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South African Dental Journal

versão On-line ISSN 0375-1562
versão impressa ISSN 0011-8516

S. Afr. dent. j. vol.75 no.3 Johannesburg Abr. 2020 



Mandibular first and second premolars with challenging root canal anatomy - Part 1: Review of the literature



PJ Van der VyverI, M VorsterII, CH JonkerIII

IBChD, PG Dip Dent (Endo), PG Dip Dent (Aesthet Dent), MSc, PhD (Pret), Department of Odontology, School of Dentistry, University of Pretoria, Pretoria, South Africa. ORCID Number: 0000-0003-1951-6042
IIBChD, PG Dip Dent (Endo), MSc (Pret), Department of Odontology, School of Dentistry, University of Pretoria, Pretoria, South Africa. ORCID Number: 0000-0003-4470-1530
IIIBChD (Pret), Dip Odont (Endo), MSc (Pret), Division of Endodontics, Department of Operative Dentistry, Sefako Magatho Health Sciences University, Ga-Rankuwa, South Africa. ORCID Number: 0000-0002-9110-52083





Mandibular premolars can be one of the most difficult teeth to treat endodontically because of the variations in root canal anatomy.1,2

According to England, Hartwell and Lance,3 variation in root canal anatomy is one of the main reasons why mandibular premolars have a high frequency of failures and flare-ups. The literature indicates that the incidence of the number of roots and the number of canals varies greatly in human teeth.4,5



Mandibular first premolars can present with an extremely complex internal root canal morphology.6,7 A study by the University of Washington showed mandibular first premolars to have the highest failure rate when evaluating non-surgical root canal therapy, with a reported failure rate of 11.4%.8

This high incidence of failure could be attributed to the high incidence of variations in these teeth and the difficulty of negotiating, shaping and cleaning these canals if present. Age, sex and ethnicity are some of the factors that contribute to the variations in canal configurations between different studies.9-11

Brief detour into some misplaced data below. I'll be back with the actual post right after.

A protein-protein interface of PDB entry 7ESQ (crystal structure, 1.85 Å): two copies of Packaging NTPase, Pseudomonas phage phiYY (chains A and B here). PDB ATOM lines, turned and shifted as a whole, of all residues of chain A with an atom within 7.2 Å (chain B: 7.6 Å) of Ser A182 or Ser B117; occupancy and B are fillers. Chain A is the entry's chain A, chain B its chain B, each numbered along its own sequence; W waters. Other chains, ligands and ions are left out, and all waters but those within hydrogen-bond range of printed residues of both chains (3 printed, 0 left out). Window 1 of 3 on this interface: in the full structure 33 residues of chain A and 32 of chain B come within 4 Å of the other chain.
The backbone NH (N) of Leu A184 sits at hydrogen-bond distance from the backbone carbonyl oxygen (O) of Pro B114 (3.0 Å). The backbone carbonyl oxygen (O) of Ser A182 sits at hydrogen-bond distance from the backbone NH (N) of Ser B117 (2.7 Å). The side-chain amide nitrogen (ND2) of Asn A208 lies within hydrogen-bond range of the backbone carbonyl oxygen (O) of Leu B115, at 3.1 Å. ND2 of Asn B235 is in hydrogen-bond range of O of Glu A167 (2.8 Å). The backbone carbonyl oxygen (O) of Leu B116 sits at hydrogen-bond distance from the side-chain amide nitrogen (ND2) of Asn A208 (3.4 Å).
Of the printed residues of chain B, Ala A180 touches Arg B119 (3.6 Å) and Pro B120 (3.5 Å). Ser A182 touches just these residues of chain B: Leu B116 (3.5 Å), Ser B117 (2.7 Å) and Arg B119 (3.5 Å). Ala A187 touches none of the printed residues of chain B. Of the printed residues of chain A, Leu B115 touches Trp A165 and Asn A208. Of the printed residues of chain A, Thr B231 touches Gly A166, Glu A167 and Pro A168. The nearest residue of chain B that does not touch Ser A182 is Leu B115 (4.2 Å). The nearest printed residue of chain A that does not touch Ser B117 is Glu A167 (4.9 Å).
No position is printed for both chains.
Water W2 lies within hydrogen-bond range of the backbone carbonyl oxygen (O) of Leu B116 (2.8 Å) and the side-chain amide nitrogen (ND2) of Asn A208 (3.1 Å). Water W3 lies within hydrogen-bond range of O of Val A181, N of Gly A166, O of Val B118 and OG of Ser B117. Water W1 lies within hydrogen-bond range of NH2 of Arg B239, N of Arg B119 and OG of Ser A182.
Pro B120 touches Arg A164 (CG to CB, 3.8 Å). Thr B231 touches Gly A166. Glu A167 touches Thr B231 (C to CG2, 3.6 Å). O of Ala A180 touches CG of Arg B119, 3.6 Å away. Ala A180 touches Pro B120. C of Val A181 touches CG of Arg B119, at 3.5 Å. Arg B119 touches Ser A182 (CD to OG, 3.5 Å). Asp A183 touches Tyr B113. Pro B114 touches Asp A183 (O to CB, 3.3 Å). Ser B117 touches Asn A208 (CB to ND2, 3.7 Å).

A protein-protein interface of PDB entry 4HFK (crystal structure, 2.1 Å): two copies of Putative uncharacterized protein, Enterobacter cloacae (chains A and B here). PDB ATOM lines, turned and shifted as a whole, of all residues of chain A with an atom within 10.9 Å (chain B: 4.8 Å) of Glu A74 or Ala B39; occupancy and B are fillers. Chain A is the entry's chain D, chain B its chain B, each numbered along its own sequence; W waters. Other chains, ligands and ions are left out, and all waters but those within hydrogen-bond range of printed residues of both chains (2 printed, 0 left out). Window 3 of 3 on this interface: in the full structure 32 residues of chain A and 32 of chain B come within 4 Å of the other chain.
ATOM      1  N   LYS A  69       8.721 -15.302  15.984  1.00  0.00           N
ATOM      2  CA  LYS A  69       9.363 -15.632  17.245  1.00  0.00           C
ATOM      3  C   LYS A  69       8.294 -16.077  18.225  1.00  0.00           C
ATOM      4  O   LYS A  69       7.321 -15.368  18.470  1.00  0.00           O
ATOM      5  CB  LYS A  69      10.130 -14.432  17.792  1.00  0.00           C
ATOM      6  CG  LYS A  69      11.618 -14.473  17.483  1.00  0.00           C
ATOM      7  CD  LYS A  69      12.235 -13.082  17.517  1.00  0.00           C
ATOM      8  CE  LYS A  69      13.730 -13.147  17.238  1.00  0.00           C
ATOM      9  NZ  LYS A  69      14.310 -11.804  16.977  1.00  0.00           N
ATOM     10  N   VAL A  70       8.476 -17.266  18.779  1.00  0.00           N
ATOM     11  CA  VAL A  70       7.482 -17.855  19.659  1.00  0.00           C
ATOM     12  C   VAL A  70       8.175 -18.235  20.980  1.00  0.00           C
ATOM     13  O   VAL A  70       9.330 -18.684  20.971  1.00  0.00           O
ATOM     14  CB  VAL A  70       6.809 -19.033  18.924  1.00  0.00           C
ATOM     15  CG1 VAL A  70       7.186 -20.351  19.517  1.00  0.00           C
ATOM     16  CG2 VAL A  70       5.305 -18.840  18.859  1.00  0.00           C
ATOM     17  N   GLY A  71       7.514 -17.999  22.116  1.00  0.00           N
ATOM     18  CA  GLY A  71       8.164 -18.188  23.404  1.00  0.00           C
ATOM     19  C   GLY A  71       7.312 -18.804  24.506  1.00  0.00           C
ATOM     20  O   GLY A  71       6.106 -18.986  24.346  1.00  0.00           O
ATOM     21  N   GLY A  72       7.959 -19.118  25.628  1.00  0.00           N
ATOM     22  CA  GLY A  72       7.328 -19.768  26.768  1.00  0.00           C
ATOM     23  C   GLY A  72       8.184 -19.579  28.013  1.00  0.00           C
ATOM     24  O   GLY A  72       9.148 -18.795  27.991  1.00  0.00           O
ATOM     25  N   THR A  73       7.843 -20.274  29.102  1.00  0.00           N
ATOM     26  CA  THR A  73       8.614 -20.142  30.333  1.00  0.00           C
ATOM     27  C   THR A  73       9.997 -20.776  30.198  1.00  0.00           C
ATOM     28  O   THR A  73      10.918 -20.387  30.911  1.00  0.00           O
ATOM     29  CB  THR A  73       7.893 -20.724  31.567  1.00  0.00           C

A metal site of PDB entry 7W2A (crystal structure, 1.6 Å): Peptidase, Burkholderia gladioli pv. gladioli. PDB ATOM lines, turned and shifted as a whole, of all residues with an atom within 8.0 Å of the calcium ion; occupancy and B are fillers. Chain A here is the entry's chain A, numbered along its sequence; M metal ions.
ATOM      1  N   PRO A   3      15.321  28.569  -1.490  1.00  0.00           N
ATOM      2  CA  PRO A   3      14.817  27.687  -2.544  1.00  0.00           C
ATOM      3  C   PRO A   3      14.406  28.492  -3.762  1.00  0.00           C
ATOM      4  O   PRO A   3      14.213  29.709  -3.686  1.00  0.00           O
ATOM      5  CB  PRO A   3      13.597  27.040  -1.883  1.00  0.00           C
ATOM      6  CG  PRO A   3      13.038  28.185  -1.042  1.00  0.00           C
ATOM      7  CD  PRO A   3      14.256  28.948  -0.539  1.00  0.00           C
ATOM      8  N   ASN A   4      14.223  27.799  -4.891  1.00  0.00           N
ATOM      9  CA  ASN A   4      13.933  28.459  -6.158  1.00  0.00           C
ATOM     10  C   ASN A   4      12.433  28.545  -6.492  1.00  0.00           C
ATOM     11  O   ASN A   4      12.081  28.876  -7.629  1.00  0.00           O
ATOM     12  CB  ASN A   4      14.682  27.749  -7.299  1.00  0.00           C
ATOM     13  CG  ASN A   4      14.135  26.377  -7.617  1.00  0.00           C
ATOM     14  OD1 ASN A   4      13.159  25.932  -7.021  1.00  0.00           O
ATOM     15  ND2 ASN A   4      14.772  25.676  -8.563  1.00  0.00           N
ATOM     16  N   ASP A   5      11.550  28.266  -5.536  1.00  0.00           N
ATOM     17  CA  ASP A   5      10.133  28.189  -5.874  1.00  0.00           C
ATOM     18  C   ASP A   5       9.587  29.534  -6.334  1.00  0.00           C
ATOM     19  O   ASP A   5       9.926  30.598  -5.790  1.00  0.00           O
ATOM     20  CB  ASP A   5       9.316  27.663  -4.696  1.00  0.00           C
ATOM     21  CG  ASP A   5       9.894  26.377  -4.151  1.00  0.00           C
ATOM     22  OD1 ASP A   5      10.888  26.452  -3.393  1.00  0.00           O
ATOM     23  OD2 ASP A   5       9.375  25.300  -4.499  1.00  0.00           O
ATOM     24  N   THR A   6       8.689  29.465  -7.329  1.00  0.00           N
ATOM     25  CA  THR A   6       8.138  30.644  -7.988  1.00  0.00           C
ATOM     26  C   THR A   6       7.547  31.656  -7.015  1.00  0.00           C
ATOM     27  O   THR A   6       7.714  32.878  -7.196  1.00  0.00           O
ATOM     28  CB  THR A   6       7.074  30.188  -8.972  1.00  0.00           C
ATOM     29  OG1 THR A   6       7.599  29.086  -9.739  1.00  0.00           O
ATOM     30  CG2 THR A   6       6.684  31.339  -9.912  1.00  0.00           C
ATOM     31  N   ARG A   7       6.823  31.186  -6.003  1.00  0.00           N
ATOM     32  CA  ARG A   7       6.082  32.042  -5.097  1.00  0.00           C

According to Cleghorn, Christie and Dong,12 who reported on eight anatomical studies that include 4 462 teeth, most mandibular first premolars have a single root with a single root canal (97.9%) (Figure 1).



Vertucci4 shows that a single canal is found in 70% of cases; in 4% of cases there could be two canals joining at a common apical foramen (Figure 2); in 24% of cases one root canal bifurcates at the apical third of the root into two branches (Figure 3); and in 1.5% of cases there could be two independent canals (Figure 4).



In 1990, Hülsmann13 reported a mandibular first premolar with three root canals and, according to Baisden, Kulild and Weller,14 this tooth can also present with a C-shaped root canal.

A review by Cleghorn, Christie and Dong12 reports on the internal morphology of 4 733 mandibular first premolar teeth. One canal was present in 75.8% of the teeth studied, compared to 24.2% of teeth having two or more canals.

A single apical foramen was found in 78.9% of teeth, whereas two or more apical foramina were found in 21.1% of teeth. They also reported that mandibular first premolars with two roots were found in 1.8% of cases and that three-rooted (0.2%) and four-routed (<0.1%) varieties were quite rare.



The mandibular second premolar usually has one root with a single root canal system that can occur in 65% to 100% of cases4,7,12,15,16 (Figure 5). A review of the literature on root configuration of mandibular second pre-molars when 4 019 teeth were assessed showed a 99.6% incidence of single-rooted teeth.12

The single root can also present with two canals in 1-11%12,17,18 with a single apical foramen in 91.8% (Figure 6), or two or more apical foramina in 8.2% of cases (Figure 7).12

Several authors have also reported single roots with three root canals in approximately 0.4% of cases (Figures 8A-E).18-21



Rhodes22 and Macri and Zwemer23 have reported mandibular second premolars with four and five root canals respectively. According to a literature review by Cleghorn, Christie and Dong,12 mandibular second pre-molars can have two separate roots in 0.3% of cases (Figure 10) and three separate roots in 0.1% of cases (Figure 11).